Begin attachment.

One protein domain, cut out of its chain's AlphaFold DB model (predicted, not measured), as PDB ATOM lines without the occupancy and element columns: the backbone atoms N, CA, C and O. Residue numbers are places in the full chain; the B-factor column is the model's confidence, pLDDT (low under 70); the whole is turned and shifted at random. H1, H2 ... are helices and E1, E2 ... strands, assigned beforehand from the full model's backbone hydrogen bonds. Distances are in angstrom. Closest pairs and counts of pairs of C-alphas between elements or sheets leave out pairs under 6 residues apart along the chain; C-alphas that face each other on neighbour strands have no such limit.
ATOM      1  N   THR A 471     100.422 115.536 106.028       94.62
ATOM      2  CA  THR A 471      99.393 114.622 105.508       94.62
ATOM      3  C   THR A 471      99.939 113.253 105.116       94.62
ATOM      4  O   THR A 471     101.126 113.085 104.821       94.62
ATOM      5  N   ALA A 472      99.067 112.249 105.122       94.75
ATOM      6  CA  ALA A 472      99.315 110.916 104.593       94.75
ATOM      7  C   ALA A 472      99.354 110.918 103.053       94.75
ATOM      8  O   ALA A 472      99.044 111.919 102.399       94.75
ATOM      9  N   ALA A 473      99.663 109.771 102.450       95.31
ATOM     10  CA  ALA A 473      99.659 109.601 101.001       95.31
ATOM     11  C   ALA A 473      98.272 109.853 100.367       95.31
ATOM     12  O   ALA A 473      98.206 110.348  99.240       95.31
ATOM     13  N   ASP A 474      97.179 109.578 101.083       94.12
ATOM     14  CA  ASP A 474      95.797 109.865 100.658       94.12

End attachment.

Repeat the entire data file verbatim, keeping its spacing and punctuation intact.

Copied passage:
One protein domain, cut out of its chain's AlphaFold DB model (predicted, not measured), as PDB ATOM lines without the occupancy and element columns: the backbone atoms N, CA, C and O. Residue numbers are places in the full chain; the B-factor column is the model's confidence, pLDDT (low under 70); the whole is turned and shifted at random. H1, H2 ... are helices and E1, E2 ... strands, assigned beforehand from the full model's backbone hydrogen bonds. Distances are in angstrom. Closest pairs and counts of pairs of C-alphas between elements or sheets leave out pairs under 6 residues apart along the chain; C-alphas that face each other on neighbour strands have no such limit.
ATOM      1  N   THR A 471     100.422 115.536 106.028       94.62
ATOM      2  CA  THR A 471      99.393 114.622 105.508       94.62
ATOM      3  C   THR A 471      99.939 113.253 105.116       94.62
ATOM      4  O   THR A 471     101.126 113.085 104.821       94.62
ATOM      5  N   ALA A 472      99.067 112.249 105.122       94.75
ATOM      6  CA  ALA A 472      99.315 110.916 104.593       94.75
ATOM      7  C   ALA A 472      99.354 110.918 103.053       94.75
ATOM      8  O   ALA A 472      99.044 111.919 102.399       94.75
ATOM      9  N   ALA A 473      99.663 109.771 102.450       95.31
ATOM     10  CA  ALA A 473      99.659 109.601 101.001       95.31
ATOM     11  C   ALA A 473      98.272 109.853 100.367       95.31
ATOM     12  O   ALA A 473      98.206 110.348  99.240       95.31
ATOM     13  N   ASP A 474      97.179 109.578 101.083       94.12
ATOM     14  CA  ASP A 474      95.797 109.865 100.658       94.12